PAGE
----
Parmigiana di melanzane is a “classic” of the Italian traditional food and among the dishes most imitated in the world. However, there are still different opinions regarding the region where the popular recipe comes from.
The word “parmigiana” in Italian means literally “from Parma” and this is just one of the reasons why Emilia Romagna is between the regions claiming the paternity of this dish. Moreover, the use of parmesan in the recipe makes think about the same region of the great cheese but, when parmigiana di melanzane was created, it didn’t exist in Emilia Romagna yet.
The first evidence of parmigiana di melanzane dates back to 1733 when Vincenzo Corrado, a Puglian chef who was working in Naples, included in his book a recipe that reminds the famous dish. Although among the ingredients there were no aubergines, replaced by zucchini, the book has motivated people from Campania to believe that parmigiana di melanzane was created in their region. To strengthen this hypothesis there is a book of Napolitan recipes written by Ippolito Cavalcanti in 1839 called “Cusina casarinola co la lengua napolitana”. The writer, in the book, explains a method that is very close to the current one (including aubergines) except Parmesan which was not popular yet in Campania at that time.
Despite the real facts and the very similar recipe, parmigiana di melanzane could have probably older roots thus would be useful to look at the issue from a different perspective.
Aubergines are originally from India and arrived in Italy in the XV century thanks to the Arabs. According to that route, it is easier to think that aubergines were available first in Sicily than in other regions. Additionally, taking for granted that aubergines arrived in Italy in the XV century, the facts from Campania and the theory related to the parmesan in Emilia Romagna would be unrealistic.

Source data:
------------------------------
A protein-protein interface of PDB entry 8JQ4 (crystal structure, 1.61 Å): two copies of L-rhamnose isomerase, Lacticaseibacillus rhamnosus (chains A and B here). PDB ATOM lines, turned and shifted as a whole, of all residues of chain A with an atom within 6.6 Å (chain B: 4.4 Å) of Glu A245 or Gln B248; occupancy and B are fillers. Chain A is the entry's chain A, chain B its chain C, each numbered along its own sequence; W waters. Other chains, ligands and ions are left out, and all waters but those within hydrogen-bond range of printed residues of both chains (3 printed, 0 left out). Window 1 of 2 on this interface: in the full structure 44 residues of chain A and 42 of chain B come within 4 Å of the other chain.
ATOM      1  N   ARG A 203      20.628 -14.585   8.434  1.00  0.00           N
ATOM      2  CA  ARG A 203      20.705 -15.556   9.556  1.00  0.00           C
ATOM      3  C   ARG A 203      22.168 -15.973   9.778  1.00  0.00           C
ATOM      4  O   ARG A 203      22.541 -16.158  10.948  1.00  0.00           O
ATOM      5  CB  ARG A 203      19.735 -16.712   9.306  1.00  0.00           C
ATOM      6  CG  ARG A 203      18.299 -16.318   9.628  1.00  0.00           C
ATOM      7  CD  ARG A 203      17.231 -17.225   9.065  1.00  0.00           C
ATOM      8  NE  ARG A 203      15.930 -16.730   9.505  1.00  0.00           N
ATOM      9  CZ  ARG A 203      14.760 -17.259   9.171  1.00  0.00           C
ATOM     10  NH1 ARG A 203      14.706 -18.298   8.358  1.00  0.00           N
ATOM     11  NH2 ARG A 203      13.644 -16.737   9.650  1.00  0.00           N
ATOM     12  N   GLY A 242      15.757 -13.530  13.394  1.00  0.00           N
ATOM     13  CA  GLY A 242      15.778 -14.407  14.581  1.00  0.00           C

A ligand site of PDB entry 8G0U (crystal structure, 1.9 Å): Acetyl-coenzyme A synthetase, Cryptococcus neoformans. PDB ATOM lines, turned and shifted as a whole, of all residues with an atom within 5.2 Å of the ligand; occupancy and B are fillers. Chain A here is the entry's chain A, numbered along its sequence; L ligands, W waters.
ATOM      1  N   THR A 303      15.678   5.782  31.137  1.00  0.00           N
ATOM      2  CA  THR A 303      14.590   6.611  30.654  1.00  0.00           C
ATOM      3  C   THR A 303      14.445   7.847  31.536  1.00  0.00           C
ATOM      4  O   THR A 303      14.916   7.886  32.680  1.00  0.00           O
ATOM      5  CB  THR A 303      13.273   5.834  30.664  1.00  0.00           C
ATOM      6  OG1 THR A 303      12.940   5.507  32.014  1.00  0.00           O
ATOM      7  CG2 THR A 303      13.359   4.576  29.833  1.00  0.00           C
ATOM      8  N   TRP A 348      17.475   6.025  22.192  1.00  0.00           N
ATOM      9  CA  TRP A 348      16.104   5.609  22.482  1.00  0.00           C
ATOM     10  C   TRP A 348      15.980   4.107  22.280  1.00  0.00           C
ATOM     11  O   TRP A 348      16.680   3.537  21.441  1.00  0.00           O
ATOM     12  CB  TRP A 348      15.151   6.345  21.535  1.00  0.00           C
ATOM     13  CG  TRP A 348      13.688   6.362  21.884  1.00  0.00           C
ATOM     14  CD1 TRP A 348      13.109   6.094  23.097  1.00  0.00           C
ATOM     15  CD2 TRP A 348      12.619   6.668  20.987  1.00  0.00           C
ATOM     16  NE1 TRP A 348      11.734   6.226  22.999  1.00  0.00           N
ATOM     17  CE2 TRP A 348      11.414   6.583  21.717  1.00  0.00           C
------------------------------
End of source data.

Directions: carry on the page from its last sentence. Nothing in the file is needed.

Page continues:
Another point that makes Sicily the most likely region to have created parmigiana di melanzane is the name itself. In fact “parmiciana” in Sicilian slang corresponds to the wooden slats of a shutter which overlap each other just like the layers that distinguish parmigiana di melanzane.
The various versions of the origin of parmigiana di melanzane have implied uncertainty about the official recipe and have led to different opinions also regarding the ingredients or the ways of cooking. Some people prefer don’t fry the aubergines and just grill them; others replace mozzarella with other kinds of cheeses like provola; someone else adds ingredients such as eggs, mortadella, sausage etc.. Although there are plenty of different versions the following one is considered to be the classic by most italians.
Firstly, to make a tomato sauce it is needed only onion, oil, basil and passata. The aubergines have to be cut (0.4;0.5 mm thick) and placed in a tray with salt and pressed by some weight for at least an hour to release the bitterness. Then, once are dried, the aubergines have to be passed in the flour and fried until are crunchy but not burned. Afterwards, has to be put a little bit of tomato sauce on the bottom of a tray proceeding with the first layer of aubergines covered with sliced mozzarella, grated parmesan and tomato sauce. According to the personal preference, more layers can be added and the food is ready to go in the oven at 180 degrees for 30 minutes.
The result is an explosion of flavours and textures due to the intense taste of the ingredients and the different cooking methods. The presence of tomato, mozzarella and fried aubergines can make this dish quite difficult to pair with wine but, generally speaking, something fresh and fruity will work.
A great wine pairing, for instance, can be made with Disira 2020, the Merlot/Syrah produced by Baglio Diar which is very fresh and fruity also due to the short vinification period only in stainless steel tanks. Hence this medium-bodied wine matches the savoury taste of parmigiana di melanzane without overwhelming it but rather lifting its powerful flavour by crisp acidity. The low tannins, the moderate alcohol and the fresh red cherries aroma express a very delicate mouth feeling that can’t clash with the food and leaves on the palate a pleasant long fruity finish.
Overall parmigiana di melanzane, disregarding the origin, has a unique powerful taste that can’t divide but rather has to bring people together at the dining table. In fact, aubergine represents a common ingredient among the Mediterranean countries. Moreover, mozzarella, tomato and basil celebrate Italy as a country not only for being representative elements of that cuisine but also because all together gather the colours of the national flag.